Too often, I feel fired up about a subject and think: I’m going to do something about this. I sit down to write and find, 10 minutes later, hundreds of words on the page with barely a line break.
I’ve done it, I think. I really cracked the case on this one.
I come back later and realize what I wrote reads like a fever dream: Wild, baseless claims. Tenuous or nonexistent threads of thought. Rambling ideas that lead nowhere.
Or maybe the writing’s fine. Maybe I’ve really driven my point home, illuminated the issue, but offered zero solution. I’ve essentially just complained, thrown a wet blanket on my readers and walked away.
Criticism is easy. It’s not hard to see flaws, point out oversights, call someone out, find errors, denounce trends or dismiss the value of something. Any idiot can do it – just look at Twitter. It’s not so easy to rant and provide coherent, thoughtful reasoning for your criticism. It’s even more difficult to offer a solution.
Rants have their place, and I take pleasure in writing them when it seems fitting. But when I do so, I try to ask myself these questions to see if I’m actually offering any value to the people who may read it.
Am I qualified to criticize this?
A food critic makes a career of understanding the nuances of flavor or the history of regional cuisine. They’ve studied the subject intensively, maybe even practiced it, and exposed themselves to the best and the worst in order to provide an educated opinion. They are qualified to criticize, and they provide a service to their readers in doing so.
If you’ve experienced the thing you’re ranting about first-hand or have some sort of authority in the space, perhaps your rant is warranted. Maybe you can offer constructive criticism that stirs your community to action.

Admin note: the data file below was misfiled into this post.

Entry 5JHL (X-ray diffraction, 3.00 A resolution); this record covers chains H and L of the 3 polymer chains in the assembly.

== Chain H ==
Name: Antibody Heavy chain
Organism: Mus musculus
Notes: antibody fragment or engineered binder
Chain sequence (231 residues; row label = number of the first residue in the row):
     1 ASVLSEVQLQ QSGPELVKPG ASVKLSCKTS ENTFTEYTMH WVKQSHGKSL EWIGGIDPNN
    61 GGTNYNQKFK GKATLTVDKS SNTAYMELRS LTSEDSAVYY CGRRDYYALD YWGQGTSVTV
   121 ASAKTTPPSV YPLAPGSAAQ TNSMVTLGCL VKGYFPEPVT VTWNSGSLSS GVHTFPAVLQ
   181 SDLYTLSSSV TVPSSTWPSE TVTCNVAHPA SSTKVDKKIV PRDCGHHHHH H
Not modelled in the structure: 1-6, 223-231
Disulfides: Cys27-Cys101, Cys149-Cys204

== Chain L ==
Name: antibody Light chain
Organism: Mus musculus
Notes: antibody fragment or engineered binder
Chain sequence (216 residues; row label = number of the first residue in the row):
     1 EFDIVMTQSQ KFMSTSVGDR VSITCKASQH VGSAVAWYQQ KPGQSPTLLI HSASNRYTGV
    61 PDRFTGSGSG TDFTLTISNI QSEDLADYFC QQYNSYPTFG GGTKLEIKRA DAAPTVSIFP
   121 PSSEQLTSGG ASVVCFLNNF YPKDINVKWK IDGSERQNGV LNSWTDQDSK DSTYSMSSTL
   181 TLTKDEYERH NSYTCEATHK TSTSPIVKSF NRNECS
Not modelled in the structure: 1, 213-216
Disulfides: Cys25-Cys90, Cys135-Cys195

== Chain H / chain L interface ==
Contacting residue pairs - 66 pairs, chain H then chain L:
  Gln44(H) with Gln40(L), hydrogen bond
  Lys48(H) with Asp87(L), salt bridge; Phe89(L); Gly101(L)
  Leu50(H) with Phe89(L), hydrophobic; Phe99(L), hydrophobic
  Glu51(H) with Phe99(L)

Or maybe not. As a designer, I may feel qualified to critique another designer’s work, or some design trend, or some product that doesn’t live up to my standards. That doesn’t necessarily mean I should. Read on.
Am I offering any kind of solution?
If I’m fed up enough with something to go on a tirade about it, it’s likely I feel (rather self-righteously) that I have a better idea for how to do it. After all, if I don’t see the potential for things to be better, why am I so upset about it?
If I’m going to complain about something, I aim to propose a better way. Otherwise, I’m just annoying.
"I wrote mostly positive reviews. I don't write about places that don't interest me." - Jonathan Gold
Have I done my research?
If I make an impassioned stand about something, only for someone else to immediately point out the obvious holes in my argument, it’s going to be pretty embarrassing. It also discredits any authority or trust I might have had before.
It’s assumed you didn’t contribute to the system you’re ranting about, or work on the project you’re criticizing, or attend the meeting where a decision was made. Which means you don’t have context. It’s possible the thing that makes no sense to you only seems senseless because you don’t have all the information. Before you complain about it, find all the information you can. Only then can you reason your stance thoughtfully and productively.
Is my opinion adding anything new or helpful?
Nothing is more tired than Twitter pile-ons in which designers criticize some brand’s new logo or redesign. For one, what is your critique going to do? It’s already done. Second, you’re one of 1,000 other people saying the same thing. That can be useful to enact change, but there are plenty more important causes to pile onto than some company’s logo.
Think about what result you expect from this rant. Are you offering a new perspective or shedding light on the subject? Or are you just going to fire people up for no useful reason?
Am I just being mean, spiteful or negative for no reason?
Negativity is the last thing we need more of in the world. If you’re just writing out of pure anger or spite, or just because you can, or because it feels good to hate on someone from behind the protection of your laptop screen, reconsider.